Part of cultivating a healthy and robust construction labor workforce includes enticing new generations into the industry — something that has, according to the National Center for Construction Education & Research (NCCER) not been an easy feat, leading to a “shrinking pool of candidates.” Outdated perceptions of what construction work is like has been part of the problem, noted by NCCER.
Common past impressions of a construction career have included: it comes with minimal pay, is highly
dangerous and dirty, and environmentally
disruptive, as examples.
Helping to combat these and other more archaic notions of what employment in construction is are the emergence and expansion of career and technical education (CTE) pathways. Locally, West-MEC and the East Valley Institute of Technology (EVIT) offer early exposure to a range of construction-related career options.
Adds Dunn, “In Pima County, we have a very strong relationship with Pima County JTED, and we have advisory boards where our member companies sit and help the instructors train because right now that’s another problem as well.”
Dent notes that McCarthy has focused on working with a diverse coalition of industry partners to raise awareness among new audiences, including young people, those who are under-employed and veterans about opportunities and high-paying construction careers in the trades. “McCarthy continues to invest in our partnerships with technical training programs at West-MEC, EVIT and the community colleges as well as at our own Innovation and Craft Workforce Center,” he says.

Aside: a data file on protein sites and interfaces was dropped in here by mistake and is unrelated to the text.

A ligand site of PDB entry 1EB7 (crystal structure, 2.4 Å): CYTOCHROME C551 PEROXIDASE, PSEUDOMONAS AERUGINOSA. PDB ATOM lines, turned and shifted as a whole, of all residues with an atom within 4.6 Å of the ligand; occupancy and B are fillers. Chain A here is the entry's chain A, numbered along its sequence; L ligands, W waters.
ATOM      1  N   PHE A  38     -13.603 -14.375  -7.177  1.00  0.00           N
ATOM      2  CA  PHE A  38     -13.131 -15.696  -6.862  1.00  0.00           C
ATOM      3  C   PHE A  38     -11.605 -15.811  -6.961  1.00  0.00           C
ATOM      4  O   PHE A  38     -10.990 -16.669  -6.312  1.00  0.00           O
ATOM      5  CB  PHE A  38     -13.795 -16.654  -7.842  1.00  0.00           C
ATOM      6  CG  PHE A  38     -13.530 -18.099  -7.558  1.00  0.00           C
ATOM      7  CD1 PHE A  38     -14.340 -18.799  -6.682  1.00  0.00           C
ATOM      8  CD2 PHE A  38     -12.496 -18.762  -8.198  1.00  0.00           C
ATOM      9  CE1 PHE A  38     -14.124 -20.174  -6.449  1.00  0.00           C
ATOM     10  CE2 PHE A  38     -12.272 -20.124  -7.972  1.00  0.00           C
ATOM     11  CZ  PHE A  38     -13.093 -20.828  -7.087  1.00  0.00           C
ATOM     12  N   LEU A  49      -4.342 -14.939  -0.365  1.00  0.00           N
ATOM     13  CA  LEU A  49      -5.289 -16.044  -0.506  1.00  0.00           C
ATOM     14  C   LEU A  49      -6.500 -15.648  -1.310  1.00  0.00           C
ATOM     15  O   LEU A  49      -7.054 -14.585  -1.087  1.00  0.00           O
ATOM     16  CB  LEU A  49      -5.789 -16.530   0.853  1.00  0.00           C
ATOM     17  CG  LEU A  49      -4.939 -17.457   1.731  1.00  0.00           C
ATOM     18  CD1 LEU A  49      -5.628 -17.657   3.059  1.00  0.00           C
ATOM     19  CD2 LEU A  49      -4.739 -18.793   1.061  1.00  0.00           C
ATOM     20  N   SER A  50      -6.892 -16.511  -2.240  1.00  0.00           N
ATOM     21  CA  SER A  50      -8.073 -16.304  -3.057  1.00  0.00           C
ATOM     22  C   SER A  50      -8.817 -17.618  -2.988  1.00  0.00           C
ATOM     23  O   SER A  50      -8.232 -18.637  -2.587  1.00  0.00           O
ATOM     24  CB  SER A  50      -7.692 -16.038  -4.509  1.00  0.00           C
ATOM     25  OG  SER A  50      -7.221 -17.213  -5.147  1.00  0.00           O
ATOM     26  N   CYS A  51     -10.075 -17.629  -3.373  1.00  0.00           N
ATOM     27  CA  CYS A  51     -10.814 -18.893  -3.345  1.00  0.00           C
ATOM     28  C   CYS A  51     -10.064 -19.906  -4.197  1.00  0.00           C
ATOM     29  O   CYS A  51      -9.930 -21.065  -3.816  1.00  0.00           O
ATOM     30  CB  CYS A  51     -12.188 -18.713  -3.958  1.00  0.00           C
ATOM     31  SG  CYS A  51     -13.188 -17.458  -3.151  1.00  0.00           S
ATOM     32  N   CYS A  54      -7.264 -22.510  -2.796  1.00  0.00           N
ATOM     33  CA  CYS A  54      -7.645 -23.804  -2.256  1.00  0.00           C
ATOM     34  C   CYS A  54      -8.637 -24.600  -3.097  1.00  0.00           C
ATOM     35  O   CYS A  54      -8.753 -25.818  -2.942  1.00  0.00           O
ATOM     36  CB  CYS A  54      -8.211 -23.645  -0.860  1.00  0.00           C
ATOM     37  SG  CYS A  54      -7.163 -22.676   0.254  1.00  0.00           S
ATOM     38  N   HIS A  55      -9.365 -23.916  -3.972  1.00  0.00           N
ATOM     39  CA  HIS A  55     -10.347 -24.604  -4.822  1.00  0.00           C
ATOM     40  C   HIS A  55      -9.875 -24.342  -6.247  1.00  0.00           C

McCarthy’s own apprenticeship program encompasses 144 required hours (about three weeks) of training, with 2,000 hours of on-the-job manual training annually. Those enrolled in the program acquire a host of invaluable skills from safety and equipment operations to communication, material handling and much more.
ABA has its own apprenticeship training and programs (registered and approved by the US Department of Labor, State of Arizona Apprenticeship Advisory Committee and (NCCER).
“Our apprenticeship program is the third-largest in the State,” Dunn explains. “And that focuses on electricians and mechanical for the most part, but that’s just a fraction of what we do.”
Advantages for ABA apprentices are a typical starting wage close to 50% of the journeyman rate, increasing around every six months as the apprenticeship progresses. By the end of the ABA training program, apprentices can earn close to 95% of the journeyman wage.
“Training [workers] up, helping them become more efficient and effective, and giving them better tools to be more efficient and effective is where we step in a lot of the time,” Dunn explains. “Erica Lang is our vice president for our educational services side of things. And we’ve gone from two programs, in the last about seven or eight years, to 15 management training programs.”
Apprentices who complete the apprenticeship program benefit by being able to perform as skilled craft workers as well as being placed in front of ABA members, 95% of whom are general contractors in Arizona.
“The upside [of ABA’s training options] is that we’re going to get great workers in these next few years that really are going to excel and have a chance,” Dunn says. “The sky is the limit.”